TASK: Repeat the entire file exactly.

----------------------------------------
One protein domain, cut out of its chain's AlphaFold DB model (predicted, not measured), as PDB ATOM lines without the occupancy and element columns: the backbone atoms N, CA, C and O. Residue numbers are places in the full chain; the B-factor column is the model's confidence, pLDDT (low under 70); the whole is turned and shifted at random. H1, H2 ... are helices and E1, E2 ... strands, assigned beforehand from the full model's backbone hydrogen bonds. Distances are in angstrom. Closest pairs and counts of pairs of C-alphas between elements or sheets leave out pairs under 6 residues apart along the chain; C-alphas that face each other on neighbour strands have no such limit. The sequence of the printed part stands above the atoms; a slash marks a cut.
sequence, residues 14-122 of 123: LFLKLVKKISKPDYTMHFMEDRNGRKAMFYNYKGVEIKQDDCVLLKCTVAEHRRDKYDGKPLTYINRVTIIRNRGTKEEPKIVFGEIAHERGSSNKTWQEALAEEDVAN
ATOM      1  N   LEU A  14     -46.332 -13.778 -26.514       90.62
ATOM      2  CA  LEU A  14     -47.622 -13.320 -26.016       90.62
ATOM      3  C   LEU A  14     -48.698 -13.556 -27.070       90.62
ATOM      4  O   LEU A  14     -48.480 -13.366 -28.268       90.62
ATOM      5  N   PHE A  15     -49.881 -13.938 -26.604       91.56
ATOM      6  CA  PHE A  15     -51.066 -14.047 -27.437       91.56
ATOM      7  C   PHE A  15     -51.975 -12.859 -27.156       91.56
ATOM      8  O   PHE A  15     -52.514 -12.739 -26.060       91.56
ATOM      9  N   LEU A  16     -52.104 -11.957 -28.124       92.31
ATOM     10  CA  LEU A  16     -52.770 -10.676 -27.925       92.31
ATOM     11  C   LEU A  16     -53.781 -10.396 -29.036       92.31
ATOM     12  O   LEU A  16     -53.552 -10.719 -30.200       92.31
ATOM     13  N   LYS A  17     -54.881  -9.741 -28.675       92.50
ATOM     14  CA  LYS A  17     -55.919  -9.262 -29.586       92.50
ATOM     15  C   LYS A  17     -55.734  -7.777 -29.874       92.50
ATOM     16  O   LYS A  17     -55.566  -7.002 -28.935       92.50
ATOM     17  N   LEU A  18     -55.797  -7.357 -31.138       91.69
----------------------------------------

One protein domain, cut out of its chain's AlphaFold DB model (predicted, not measured), as PDB ATOM lines without the occupancy and element columns: the backbone atoms N, CA, C and O. Residue numbers are places in the full chain; the B-factor column is the model's confidence, pLDDT (low under 70); the whole is turned and shifted at random. H1, H2 ... are helices and E1, E2 ... strands, assigned beforehand from the full model's backbone hydrogen bonds. Distances are in angstrom. Closest pairs and counts of pairs of C-alphas between elements or sheets leave out pairs under 6 residues apart along the chain; C-alphas that face each other on neighbour strands have no such limit. The sequence of the printed part stands above the atoms; a slash marks a cut.
sequence, residues 14-122 of 123: LFLKLVKKISKPDYTMHFMEDRNGRKAMFYNYKGVEIKQDDCVLLKCTVAEHRRDKYDGKPLTYINRVTIIRNRGTKEEPKIVFGEIAHERGSSNKTWQEALAEEDVAN
ATOM      1  N   LEU A  14     -46.332 -13.778 -26.514       90.62
ATOM      2  CA  LEU A  14     -47.622 -13.320 -26.016       90.62
ATOM      3  C   LEU A  14     -48.698 -13.556 -27.070       90.62
ATOM      4  O   LEU A  14     -48.480 -13.366 -28.268       90.62
ATOM      5  N   PHE A  15     -49.881 -13.938 -26.604       91.56
ATOM      6  CA  PHE A  15     -51.066 -14.047 -27.437       91.56
ATOM      7  C   PHE A  15     -51.975 -12.859 -27.156       91.56
ATOM      8  O   PHE A  15     -52.514 -12.739 -26.060       91.56
ATOM      9  N   LEU A  16     -52.104 -11.957 -28.124       92.31
ATOM     10  CA  LEU A  16     -52.770 -10.676 -27.925       92.31
ATOM     11  C   LEU A  16     -53.781 -10.396 -29.036       92.31
ATOM     12  O   LEU A  16     -53.552 -10.719 -30.200       92.31
ATOM     13  N   LYS A  17     -54.881  -9.741 -28.675       92.50
ATOM     14  CA  LYS A  17     -55.919  -9.262 -29.586       92.50
ATOM     15  C   LYS A  17     -55.734  -7.777 -29.874       92.50
ATOM     16  O   LYS A  17     -55.566  -7.002 -28.935       92.50
ATOM     17  N   LEU A  18     -55.797  -7.357 -31.138       91.69